The Kentucky Supreme Court considered whether an elderly man, declared incompetent and disabled, can divorce the woman who serves as his guardian and conservator.
Elmer Riehle petitioned for the dissolution of his marriage to Carolyn Riehle in August 2013. The Boone District Court, then, entered an order dismissing the petition because Kentucky law states that an incompetent person may not bring or maintain an action for dissolution of marriage.
Elmer appealed the order dismissing his case, which the Kentucky Supreme Court had a struggle deciding on.
Elmer and Carolyn Riehle’s Background
In 2008, Elmer Riehle squandered thousands of dollars from marital funds overseas through an internet pyramid scheme — at least, according to his wife Carolyn. He believed he was sending the money to a royal Nigerian prince.
When it got to a point where he even sold their lawnmower just to make the monthly wire transfer, she had to bring it to court.
Seeking to have Elmer declared incompetent, Carolyn filed a guardianship petition to the Boone District Court. Following a jury trial, the Kentucky jury deemed him disabled and named her as his guardian and conservator. In addition, Elmer got a financial restriction — $200 per month — which he apparently resented.
Consequently, Elmer twice sought to have the disability determination as well as his wife’s guardianship dissolved. Needless to say, he was unsuccessful. A jury trial in 2010 confirmed and re-appointed Carolyn as his guardian and conservator — without limitations and an expiration date.
His next step was to file for divorce in the Supreme Court, which he did in August of 2013, and named Carolyn (in her individual capacity) as the respondent.
Kentucky Supreme Court’s Decision
Elmer’s lawyer, Steven Megerle, asked the Kentucky Supreme Court on his behalf to overturn a 1943 state law that doesn’t authorize a mentally incompetent individual to file for divorce.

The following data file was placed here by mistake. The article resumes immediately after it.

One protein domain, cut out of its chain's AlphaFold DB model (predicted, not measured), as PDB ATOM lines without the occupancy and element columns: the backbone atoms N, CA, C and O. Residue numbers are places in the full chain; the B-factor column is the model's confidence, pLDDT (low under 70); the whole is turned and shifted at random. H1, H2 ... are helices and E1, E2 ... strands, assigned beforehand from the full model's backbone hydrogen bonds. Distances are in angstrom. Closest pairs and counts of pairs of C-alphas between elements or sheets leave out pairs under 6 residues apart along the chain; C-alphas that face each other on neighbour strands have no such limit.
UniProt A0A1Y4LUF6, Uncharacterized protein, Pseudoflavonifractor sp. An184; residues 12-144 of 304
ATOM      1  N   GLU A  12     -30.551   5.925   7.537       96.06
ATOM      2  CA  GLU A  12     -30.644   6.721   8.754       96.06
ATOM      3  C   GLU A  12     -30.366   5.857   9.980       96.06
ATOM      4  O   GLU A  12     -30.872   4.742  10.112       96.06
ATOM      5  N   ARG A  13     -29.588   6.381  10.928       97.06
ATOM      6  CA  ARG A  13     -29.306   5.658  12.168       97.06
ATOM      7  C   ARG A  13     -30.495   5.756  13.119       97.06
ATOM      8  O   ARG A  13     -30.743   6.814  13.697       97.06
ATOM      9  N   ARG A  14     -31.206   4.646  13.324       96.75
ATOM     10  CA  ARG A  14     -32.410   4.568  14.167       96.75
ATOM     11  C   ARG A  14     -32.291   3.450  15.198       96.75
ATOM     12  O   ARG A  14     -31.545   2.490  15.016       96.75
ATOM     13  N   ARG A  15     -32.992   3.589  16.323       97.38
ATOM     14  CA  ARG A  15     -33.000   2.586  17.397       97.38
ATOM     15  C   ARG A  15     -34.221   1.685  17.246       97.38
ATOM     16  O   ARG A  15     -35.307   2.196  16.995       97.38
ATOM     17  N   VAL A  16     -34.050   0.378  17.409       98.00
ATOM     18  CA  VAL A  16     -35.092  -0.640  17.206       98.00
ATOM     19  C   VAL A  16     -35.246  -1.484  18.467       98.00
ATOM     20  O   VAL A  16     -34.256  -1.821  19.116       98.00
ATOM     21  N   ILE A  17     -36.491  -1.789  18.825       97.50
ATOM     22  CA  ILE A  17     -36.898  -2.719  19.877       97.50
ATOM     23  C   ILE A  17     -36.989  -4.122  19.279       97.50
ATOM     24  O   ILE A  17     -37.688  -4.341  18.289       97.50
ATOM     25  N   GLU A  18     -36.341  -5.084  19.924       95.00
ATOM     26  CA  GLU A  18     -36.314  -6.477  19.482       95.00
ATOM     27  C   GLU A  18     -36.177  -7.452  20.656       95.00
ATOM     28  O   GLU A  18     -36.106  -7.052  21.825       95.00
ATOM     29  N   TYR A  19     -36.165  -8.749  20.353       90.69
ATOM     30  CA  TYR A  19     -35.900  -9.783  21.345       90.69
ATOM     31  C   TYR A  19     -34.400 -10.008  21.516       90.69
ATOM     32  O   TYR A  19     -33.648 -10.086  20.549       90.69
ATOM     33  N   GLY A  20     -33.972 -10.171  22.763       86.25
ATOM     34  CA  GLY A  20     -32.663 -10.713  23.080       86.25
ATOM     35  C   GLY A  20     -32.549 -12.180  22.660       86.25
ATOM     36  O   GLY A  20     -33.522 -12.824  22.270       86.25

“A person can be deemed disabled but I believe that if they can show what their true feelings and intentions are, I don’t think that they should be locked up by their guardian,” the attorney said.
On the other hand, court documents show that Carolyn’s attorney Michael McKinney wrote this: “In such a scenario, the worst fears of Carolyn would be realized as Elmer is fleeced and drained by his enablers, and left out on the street when he has no longer has any ability to support himself.”
The justices seemed to struggle with the decision. After all, Elmer did send out thousands of dollars to scammers, but up until a year before the trial, he had a car and could drive anywhere he wanted to.
“For somebody who is totally mentally incompetent,” Justice Mary Noble said, “that seems a little absurd.”
Noble’s main concern, however, was at what point the guardianship prohibited him from making personal decisions. If the court allowed the divorce, Carolyn still would have been Elmer’s legal guardian — a position which, Megerle said, Elmer would ask the court to have somebody else fill.
In the end, the trial court entered an order dismissing Elmer’s petition. They firmly stated that, according to Kentucky state laws, an incompetent person cannot bring or maintain any action for the dissolution of marriage.
Carolyn and Elmer both did not attend the hearing that led to the decision.